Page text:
Take a Girl Like You

 (24)
6.82 h 1 min2000X-Ray18+
When gorgeous Jenny Bunn meets the predatory womanizer Patrick Standish, a battle of lust versus wits begins. His tactics to maneuver her into the bedroom only harden her resolve to keep him at arm's length. Adapted from Kingsley Amis's classic novel by award-winning screenwriter Andrew Davies, this story recalls a provincial England as well as the jazz and strip clubs of late 1950s Soho.
Directors
Nick Hurran
Starring
Sienna GuilloryRupert GravesRobert Daws
Genres
ComedyDramaInternational
Subtitles
English [CC]
Audio languages
English

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More details

Supporting actors
Emma ChamberHugh BonnevilleDeborah CorneliusNina YoungRupert Vansittart
Producers
Gareth NeameJane Tranter
Studio
BBC Studios
Purchase rights
Stream instantly Details
Format
Prime Video (streaming online video)
Devices
Available to watch on supported devices

Reviews

2.9 out of 5 stars

24 global ratings

  1. 15% of reviews have 5 stars
  2. 24% of reviews have 4 stars
  3. 24% of reviews have 3 stars
  4. 13% of reviews have 2 stars
  5. 24% of reviews have 1 stars
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Top reviews from the United States

seaheatherReviewed in the United States on November 18, 2021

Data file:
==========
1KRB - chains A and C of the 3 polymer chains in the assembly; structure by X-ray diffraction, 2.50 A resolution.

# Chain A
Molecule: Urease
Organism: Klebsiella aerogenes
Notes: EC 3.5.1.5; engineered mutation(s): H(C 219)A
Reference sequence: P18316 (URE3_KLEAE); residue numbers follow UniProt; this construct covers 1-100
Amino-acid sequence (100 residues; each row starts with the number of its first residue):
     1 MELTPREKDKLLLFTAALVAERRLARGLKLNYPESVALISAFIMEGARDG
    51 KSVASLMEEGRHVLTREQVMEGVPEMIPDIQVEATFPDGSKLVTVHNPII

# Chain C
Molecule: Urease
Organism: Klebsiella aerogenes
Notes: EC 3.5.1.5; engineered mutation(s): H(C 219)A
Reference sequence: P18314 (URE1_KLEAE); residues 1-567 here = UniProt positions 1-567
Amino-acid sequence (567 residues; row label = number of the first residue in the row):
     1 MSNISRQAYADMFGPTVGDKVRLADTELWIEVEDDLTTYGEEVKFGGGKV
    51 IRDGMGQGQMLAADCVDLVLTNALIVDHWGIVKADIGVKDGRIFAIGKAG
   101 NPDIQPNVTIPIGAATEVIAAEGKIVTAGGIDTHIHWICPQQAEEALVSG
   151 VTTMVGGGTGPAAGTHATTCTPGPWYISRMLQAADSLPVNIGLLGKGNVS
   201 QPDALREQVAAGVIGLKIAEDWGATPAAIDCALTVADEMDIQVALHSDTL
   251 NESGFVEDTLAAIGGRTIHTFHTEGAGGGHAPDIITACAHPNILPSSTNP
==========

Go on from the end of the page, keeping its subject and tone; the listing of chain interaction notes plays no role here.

3.0 out of 5 stars
Good Acting Bad Script
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Film begins with romantic focus that quickly stalls into repetitive theme -- boy meeting girl, boy attempting seduction, girl resisting: repeat. Peripheral characters to the central duo also have obsessive sexual needs that seem overly explicit for the situation. After awhile, gratuitous sex scenes create a sense of ennui. The film makers rely muchly on the idea that disrobing their actors is a reliable ploy to keep the audience interested not realizing that additional elements -- including an actual plot -- do help things move along. That - and some kind of character development beyond a naive girl becoming attached to a thoroughly unrepentant cad. Rupert Graves is good in his role but the role itself is a downer.
Not much fun.
3 people found this helpful
from the terraceReviewed in the United States on September 27, 2021
3.0 out of 5 stars
All Dressed Up With No Where to Go?
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This is what I call an atmospheric movie. That is, a British period piece that's interesting with so many directions to go but, really, goes no where and ends up as a "yawn." I gave it 3 stars because it was well done in terms of acting and production but just no real story line. Nothing else to say.
4 people found this helpful
FreeforAllReviewed in the United States on November 15, 2021
3.0 out of 5 stars
Distasteful but good acting and perhaps a point
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At first I gave this one star. This was my original review: "I kept watching this film, thinking some feminist point would eventually come out but it did not. It was sickening and distasteful. Here is a hint: do not behave like Patrick. What a disappointment." Upon further reflection, I did find the acting and costuming to be really good, and the movie interesting over all. Perhaps the point was to demonstrate attitudes of a time period that many of us are glad are not always as prominent today. Even still, the review is based off of the individual's opinion, and the way Jenny is treated and how she is used as a commodity and disrespected as a person is so icky that it leaves an unpleasantness that lingers for me.